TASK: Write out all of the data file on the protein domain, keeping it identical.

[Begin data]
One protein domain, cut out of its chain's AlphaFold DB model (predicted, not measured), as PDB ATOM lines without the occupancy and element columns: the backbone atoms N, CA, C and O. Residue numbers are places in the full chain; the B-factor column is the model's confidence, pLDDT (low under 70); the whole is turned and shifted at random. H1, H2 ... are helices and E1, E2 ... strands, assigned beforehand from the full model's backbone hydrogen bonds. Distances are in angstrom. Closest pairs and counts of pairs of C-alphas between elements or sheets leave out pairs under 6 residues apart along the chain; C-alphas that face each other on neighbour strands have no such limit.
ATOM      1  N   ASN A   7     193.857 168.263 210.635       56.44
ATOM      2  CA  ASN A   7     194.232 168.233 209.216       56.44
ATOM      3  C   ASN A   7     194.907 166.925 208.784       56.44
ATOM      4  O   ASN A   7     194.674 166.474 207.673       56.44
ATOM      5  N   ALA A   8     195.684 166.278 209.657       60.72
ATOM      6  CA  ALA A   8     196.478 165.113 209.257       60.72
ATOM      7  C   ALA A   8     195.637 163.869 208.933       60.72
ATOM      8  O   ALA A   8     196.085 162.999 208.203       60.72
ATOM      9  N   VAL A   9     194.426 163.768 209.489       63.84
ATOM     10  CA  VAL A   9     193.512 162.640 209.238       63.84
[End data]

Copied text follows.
One protein domain, cut out of its chain's AlphaFold DB model (predicted, not measured), as PDB ATOM lines without the occupancy and element columns: the backbone atoms N, CA, C and O. Residue numbers are places in the full chain; the B-factor column is the model's confidence, pLDDT (low under 70); the whole is turned and shifted at random. H1, H2 ... are helices and E1, E2 ... strands, assigned beforehand from the full model's backbone hydrogen bonds. Distances are in angstrom. Closest pairs and counts of pairs of C-alphas between elements or sheets leave out pairs under 6 residues apart along the chain; C-alphas that face each other on neighbour strands have no such limit.
ATOM      1  N   ASN A   7     193.857 168.263 210.635       56.44
ATOM      2  CA  ASN A   7     194.232 168.233 209.216       56.44
ATOM      3  C   ASN A   7     194.907 166.925 208.784       56.44
ATOM      4  O   ASN A   7     194.674 166.474 207.673       56.44
ATOM      5  N   ALA A   8     195.684 166.278 209.657       60.72
ATOM      6  CA  ALA A   8     196.478 165.113 209.257       60.72
ATOM      7  C   ALA A   8     195.637 163.869 208.933       60.72
ATOM      8  O   ALA A   8     196.085 162.999 208.203       60.72
ATOM      9  N   VAL A   9     194.426 163.768 209.489       63.84
ATOM     10  CA  VAL A   9     193.512 162.640 209.238       63.84